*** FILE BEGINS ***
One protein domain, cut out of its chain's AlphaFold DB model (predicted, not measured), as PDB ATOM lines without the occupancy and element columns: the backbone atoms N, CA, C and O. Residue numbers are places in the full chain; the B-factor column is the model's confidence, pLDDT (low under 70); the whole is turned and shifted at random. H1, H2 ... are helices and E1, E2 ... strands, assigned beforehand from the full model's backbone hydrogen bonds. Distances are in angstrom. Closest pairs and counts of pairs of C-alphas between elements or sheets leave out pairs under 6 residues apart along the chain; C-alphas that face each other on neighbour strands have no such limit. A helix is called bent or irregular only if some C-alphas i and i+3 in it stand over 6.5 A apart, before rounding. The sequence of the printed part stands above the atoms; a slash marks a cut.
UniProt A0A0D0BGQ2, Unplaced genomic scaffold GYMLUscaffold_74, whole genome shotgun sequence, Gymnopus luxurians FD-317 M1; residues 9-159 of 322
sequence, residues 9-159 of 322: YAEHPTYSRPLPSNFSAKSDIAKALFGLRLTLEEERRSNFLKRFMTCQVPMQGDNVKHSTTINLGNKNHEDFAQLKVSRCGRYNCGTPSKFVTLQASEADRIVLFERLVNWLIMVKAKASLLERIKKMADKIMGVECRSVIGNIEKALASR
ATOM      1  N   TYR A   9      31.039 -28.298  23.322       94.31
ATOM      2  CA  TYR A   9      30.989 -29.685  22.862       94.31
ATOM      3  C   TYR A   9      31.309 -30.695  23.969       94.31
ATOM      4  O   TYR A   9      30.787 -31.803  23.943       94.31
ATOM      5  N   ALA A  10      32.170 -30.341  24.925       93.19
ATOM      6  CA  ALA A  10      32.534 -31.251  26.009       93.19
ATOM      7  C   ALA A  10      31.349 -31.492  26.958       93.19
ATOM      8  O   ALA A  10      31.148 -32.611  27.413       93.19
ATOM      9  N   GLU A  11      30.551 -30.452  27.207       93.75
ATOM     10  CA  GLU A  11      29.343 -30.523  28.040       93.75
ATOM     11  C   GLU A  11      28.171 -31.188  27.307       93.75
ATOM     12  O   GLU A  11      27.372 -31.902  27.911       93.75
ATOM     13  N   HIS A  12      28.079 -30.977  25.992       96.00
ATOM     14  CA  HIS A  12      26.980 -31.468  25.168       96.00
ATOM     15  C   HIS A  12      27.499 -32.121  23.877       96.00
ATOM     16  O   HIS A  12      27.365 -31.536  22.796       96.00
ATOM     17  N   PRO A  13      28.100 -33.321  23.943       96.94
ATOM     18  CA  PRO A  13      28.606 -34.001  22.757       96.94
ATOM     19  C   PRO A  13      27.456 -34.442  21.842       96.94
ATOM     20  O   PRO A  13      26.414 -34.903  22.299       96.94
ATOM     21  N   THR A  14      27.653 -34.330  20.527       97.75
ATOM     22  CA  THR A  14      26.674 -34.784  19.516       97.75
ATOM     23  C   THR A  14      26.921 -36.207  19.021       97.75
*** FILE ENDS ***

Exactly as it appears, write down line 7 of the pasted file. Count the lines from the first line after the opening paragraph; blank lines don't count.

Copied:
ATOM      5  N   ALA A  10      32.170 -30.341  24.925       93.19